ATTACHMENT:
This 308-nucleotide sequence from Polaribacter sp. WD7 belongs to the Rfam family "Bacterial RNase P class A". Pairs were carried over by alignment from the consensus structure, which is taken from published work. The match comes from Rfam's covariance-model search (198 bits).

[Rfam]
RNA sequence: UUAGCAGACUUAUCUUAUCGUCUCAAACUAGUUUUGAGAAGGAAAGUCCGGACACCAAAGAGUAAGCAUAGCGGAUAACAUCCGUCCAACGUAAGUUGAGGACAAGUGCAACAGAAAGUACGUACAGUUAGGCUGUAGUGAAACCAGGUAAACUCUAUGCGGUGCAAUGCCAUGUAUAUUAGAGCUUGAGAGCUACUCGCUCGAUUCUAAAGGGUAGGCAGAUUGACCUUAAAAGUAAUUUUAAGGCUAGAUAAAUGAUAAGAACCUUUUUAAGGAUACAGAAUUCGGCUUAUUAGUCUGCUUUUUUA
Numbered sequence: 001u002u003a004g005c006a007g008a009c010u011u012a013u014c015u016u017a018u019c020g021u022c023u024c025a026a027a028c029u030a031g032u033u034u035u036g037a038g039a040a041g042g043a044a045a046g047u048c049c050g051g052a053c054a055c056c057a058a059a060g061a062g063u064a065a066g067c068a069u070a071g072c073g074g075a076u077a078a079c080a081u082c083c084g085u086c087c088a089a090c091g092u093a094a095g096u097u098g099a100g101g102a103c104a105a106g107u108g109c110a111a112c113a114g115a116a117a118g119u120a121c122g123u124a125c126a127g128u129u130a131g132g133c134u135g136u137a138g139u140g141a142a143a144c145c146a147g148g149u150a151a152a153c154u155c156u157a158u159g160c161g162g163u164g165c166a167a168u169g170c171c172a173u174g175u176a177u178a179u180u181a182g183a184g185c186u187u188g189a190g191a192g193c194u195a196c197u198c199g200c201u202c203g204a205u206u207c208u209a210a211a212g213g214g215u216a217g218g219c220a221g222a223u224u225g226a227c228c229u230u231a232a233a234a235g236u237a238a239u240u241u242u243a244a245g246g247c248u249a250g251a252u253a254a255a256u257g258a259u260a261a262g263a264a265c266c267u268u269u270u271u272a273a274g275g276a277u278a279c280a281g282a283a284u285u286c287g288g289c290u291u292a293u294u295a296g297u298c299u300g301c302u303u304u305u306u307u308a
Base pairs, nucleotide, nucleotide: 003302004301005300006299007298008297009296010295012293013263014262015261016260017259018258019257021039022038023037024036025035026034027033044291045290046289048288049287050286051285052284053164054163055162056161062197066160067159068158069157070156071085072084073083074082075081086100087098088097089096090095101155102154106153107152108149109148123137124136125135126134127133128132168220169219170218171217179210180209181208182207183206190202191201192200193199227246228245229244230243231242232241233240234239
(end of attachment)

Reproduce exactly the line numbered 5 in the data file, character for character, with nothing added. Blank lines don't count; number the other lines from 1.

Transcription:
Base pairs, nucleotide, nucleotide: 003302004301005300006299007298008297009296010295012293013263014262015261016260017259018258019257021039022038023037024036025035026034027033044291045290046289048288049287050286051285052284053164054163055162056161062197066160067159068158069157070156071085072084073083074082075081086100087098088097089096090095101155102154106153107152108149109148123137124136125135126134127133128132168220169219170218171217179210180209181208182207183206190202191201192200193199227246228245229244230243231242232241233240234239